Surveys in Alaska's predominantly Native, Bristol Bay and Northwest Arctic regions examined attitudes toward education and migration among high school students, as well as outcomes among high school graduates. These surveys encompassed 430 high school students and 144 recent high school graduates in 15 predominantly Native villages. About 63 percent of students said they expected to leave their present region, with girls more likely than boys to expect permanent outmigration. Girls were also significantly more ambitious than boys with regard to higher education. Among the graduates surveyed, women were more likely than men to have attended university, to have a full-time job, and to be living outside their home region. Statewide 1990 Census data confirm a significant relation between percent female and community population, consistent with the hypothesis that "female flight" from Native villages is shifting the young adult gender balance. Bush villages tend to have more young Native men than women, whereas larger cities have more young Native women than men. Such imbalances must directly affect opportunities for marriage, family, and cultural continuity. They could also have wide-ranging indirect consequences, including exacerbation of village social and health problems associated with unmarried young men.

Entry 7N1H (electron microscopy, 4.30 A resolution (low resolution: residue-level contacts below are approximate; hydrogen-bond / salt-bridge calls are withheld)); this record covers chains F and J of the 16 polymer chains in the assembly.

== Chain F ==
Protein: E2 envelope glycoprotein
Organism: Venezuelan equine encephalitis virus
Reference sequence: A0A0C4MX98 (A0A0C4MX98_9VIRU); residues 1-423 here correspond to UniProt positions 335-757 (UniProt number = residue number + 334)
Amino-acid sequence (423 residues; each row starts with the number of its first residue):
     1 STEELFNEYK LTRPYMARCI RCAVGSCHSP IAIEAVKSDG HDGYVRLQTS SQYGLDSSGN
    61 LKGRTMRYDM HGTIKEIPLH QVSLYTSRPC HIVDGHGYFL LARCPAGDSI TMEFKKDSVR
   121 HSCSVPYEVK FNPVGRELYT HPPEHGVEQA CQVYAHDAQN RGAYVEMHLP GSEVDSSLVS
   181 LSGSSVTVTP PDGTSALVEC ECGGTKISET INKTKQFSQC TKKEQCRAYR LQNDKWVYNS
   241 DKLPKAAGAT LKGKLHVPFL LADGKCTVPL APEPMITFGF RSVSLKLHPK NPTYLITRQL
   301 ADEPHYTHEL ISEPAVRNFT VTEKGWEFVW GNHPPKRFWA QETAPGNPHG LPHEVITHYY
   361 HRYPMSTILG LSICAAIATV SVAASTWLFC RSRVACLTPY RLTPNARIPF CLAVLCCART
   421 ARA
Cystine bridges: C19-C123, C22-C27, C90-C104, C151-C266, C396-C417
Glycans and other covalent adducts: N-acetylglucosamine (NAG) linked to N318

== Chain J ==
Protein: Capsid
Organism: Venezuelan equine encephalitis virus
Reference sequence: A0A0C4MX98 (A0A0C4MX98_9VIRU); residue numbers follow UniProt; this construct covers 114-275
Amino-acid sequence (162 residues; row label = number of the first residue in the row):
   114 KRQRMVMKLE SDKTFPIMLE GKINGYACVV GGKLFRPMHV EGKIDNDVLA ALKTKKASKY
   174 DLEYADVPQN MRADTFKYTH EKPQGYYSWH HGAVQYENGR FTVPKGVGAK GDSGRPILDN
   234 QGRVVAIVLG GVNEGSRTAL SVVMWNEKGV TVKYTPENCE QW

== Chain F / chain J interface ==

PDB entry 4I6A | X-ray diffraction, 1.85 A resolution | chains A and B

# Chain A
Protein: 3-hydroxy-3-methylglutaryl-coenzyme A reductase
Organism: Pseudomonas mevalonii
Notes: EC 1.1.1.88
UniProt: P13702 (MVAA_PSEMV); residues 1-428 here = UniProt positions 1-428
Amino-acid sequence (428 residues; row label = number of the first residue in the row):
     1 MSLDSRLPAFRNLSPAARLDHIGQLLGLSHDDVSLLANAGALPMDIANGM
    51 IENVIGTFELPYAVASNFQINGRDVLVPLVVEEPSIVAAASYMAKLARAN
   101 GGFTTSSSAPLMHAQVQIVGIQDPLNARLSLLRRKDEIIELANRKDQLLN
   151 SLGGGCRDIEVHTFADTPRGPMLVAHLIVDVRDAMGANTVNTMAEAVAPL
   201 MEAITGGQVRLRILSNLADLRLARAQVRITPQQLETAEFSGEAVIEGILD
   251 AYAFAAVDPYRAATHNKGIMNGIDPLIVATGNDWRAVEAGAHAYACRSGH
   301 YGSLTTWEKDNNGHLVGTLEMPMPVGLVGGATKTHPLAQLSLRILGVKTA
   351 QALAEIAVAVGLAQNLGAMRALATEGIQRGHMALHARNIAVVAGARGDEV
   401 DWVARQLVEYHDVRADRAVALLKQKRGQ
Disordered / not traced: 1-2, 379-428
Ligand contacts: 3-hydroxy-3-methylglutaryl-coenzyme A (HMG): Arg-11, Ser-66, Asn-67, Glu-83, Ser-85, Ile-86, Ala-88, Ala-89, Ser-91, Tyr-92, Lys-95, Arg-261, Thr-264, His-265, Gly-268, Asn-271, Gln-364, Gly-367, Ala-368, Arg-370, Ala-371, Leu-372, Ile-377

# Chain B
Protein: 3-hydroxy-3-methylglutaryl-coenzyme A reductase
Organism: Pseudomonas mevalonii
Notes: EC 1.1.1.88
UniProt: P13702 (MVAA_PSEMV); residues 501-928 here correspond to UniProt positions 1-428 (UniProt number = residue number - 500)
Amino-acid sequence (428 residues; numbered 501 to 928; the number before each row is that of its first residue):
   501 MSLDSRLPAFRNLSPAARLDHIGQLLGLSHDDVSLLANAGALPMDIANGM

Arctic Medical Research
National Science Foundation
Hamilton, L.C. & C.L. Seyfrit. 1994. “Female flight? Gender balance and out migration by Native Alaskan villagers.” Arctic Medical Research 53(Supplement 2):189–193.
This is an article published by National Science Foundation in Arctic Medical Research in 1994.